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Buying a new car can take a lot of effort, so it is natural to want to relax and exhale after you complete the process. But if you do, you won’t get the most out of that expenditure, and you could even be opening yourself up for problems.
Instead of slumping in your easy chair, it is sensible to go through a checklist of things you should do immediately after buying a new car. Completing these simple tasks will ensure that you take advantage of every feature that your new vehicle offers you. And it will also ensure that you don’t fail to do something that could make owning the car even easier. Some of these tasks can even save you money. So here are 10 things to do if you’ve just purchased a new car.
When you have completed the paperwork and signed on the bottom line for your new car, your first inclination might be to get out of the dealership as soon as you can. But if you rush through the delivery process — or skip it altogether — you will be missing a golden opportunity to learn more about your new vehicle and to set it up the way you want it. In the long run, that will save you both time and headaches.
With the help of dealership personnel, you can learn how the systems and features of your new car operate. They can assist you in pairing your phone to the infotainment system, set up the memory function for your seats and accessories, and explain how to activate equipment like adaptive cruise control that might be new to you. In retrospect, you will find that this “set-up” time will be minutes well-spent.
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Probably the last thing on your mind when you purchase a new car is vehicle service. You might have purchased a new car because your old one was always in the shop. But on the day you buy your new car, you should take advantage of the opportunity to get to know the service department at the dealership where you bought the car.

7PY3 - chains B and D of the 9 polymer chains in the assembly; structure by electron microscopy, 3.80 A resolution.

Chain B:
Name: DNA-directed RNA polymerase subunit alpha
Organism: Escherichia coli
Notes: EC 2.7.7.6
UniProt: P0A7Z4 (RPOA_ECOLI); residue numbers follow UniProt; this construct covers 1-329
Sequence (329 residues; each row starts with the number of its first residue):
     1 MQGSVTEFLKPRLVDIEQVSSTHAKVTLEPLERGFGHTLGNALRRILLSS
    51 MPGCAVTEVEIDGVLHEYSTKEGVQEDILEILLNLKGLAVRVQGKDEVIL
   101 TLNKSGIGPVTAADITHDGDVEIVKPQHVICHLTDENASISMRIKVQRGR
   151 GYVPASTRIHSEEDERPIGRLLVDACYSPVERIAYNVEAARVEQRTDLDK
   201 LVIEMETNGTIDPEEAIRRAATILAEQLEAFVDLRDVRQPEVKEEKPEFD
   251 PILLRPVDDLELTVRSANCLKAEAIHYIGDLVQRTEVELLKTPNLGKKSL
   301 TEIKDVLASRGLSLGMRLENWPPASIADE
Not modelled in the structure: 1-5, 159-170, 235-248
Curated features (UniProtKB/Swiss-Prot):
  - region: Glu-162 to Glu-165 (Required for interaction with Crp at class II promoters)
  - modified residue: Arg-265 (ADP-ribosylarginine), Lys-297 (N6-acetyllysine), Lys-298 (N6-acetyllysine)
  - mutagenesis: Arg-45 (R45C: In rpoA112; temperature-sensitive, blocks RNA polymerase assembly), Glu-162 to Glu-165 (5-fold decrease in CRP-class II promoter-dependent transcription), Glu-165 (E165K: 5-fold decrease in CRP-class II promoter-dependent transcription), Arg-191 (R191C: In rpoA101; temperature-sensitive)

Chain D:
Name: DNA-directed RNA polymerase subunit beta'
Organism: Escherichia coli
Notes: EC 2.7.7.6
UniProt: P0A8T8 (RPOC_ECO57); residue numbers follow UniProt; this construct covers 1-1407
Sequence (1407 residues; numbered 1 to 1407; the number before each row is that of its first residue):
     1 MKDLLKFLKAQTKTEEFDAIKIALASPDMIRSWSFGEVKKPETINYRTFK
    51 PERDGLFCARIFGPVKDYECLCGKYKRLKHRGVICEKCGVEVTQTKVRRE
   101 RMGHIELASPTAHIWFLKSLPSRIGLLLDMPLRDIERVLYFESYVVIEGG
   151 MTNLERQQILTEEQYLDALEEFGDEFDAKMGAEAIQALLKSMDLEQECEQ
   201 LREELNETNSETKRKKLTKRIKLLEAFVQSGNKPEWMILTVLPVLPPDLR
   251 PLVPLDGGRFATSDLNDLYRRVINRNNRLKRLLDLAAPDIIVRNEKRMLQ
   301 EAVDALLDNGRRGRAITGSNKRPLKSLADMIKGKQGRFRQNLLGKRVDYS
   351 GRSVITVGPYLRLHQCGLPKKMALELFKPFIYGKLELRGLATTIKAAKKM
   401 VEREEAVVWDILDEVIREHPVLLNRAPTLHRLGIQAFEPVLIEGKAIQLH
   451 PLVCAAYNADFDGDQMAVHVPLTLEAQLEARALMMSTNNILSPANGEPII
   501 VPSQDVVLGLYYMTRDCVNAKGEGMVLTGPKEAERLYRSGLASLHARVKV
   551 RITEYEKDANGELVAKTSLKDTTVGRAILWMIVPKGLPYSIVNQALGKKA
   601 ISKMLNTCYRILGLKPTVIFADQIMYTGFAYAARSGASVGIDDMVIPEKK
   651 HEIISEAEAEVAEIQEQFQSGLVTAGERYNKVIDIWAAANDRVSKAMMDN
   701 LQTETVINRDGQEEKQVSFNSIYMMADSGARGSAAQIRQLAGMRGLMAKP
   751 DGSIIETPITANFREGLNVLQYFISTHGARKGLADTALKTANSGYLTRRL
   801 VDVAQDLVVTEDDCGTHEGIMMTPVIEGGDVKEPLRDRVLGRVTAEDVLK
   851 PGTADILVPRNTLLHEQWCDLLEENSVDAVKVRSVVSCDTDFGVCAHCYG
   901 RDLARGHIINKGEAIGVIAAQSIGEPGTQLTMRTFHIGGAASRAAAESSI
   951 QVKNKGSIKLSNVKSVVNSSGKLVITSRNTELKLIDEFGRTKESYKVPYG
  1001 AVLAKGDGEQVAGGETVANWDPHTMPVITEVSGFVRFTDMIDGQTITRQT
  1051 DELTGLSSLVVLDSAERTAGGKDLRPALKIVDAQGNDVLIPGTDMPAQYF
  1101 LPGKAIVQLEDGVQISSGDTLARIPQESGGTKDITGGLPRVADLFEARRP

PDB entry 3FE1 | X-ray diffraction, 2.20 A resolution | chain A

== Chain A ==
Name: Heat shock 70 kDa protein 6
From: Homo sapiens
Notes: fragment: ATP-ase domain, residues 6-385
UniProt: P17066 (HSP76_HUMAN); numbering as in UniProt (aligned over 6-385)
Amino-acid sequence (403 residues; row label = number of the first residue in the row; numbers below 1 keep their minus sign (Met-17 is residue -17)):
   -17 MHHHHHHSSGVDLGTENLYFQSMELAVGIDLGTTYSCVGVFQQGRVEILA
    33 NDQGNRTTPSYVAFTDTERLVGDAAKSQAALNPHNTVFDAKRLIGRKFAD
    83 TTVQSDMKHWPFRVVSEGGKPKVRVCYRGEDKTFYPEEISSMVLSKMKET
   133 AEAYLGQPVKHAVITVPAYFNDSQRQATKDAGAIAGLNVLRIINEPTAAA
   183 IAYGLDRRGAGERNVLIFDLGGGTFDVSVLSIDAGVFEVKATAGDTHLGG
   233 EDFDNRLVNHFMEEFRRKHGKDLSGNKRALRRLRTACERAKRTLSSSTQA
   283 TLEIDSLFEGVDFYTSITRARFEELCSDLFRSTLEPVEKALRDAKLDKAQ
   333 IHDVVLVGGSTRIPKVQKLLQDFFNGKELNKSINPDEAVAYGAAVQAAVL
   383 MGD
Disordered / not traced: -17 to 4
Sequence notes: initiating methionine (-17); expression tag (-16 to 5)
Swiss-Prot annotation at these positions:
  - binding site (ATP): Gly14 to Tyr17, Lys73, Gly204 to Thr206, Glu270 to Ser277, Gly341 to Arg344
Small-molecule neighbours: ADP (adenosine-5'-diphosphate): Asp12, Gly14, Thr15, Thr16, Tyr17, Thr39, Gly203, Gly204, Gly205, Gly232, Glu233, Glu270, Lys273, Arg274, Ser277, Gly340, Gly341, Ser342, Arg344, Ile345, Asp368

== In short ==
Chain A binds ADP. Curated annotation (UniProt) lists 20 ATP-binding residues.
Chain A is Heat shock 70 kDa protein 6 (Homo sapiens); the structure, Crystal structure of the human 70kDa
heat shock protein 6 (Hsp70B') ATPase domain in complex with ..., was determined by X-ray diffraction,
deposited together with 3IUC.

You are almost certain to have maintenance and repairs performed there during the first several years of your vehicle ownership. Any new vehicle you purchase will have warranty coverage, and to use that coverage, you are well-advised to use the service department at the dealership where you purchased the car. Getting to know the service manager and a service writer at the dealership can help grease the wheels when you return.
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The delivery walk-around and explanation process can go a long way toward helping you understand the nuances of your new car. That said, it won’t cover everything. That’s why having a sense of what’s in the vehicle's owner's manual is such a valuable piece of knowledge.
The owner’s manual will help you understand how systems like infotainment, safety, and driver's assistance work. You will also find a maintenance schedule for your car that will suggest how often you should have important maintenance items performed. Finally, it will give you emergency numbers to call if you have issues. We don’t recommend you read the whole manual from cover to cover in one sitting. But spending some time with it can be a very worthwhile experience, especially if it reveals a feature you never knew about.
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One of the first things you might have done — or maybe should have done — is arrange vehicle insurance for your new car. At the same time, you might have canceled the insurance coverage on your previous car.
Car insurance not only protects you financially, but you likely need to have insurance on the car before it can be registered and licensed. Many states require you to provide them with proof of insurance before they will register the vehicle, and many dealers won’t allow an uninsured vehicle to drive off their premises. The requirements differ by state, but an online search and/or your insurance agent can steer you in the right direction. A state’s minimum insurance requirements might well be too low to protect you and your assets adequately, so keep that in mind when you sign up for your insurance.
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Since you are buying a new vehicle, you will have to change your car insurance coverage. That’s a given. It also is a great opportunity to review all your insurance coverage. Likely you have homeowner’s or renter’s insurance coverage. You might also have insurance on a boat, personal watercraft, or motorcycle. You might even have insurance on an electric bicycle.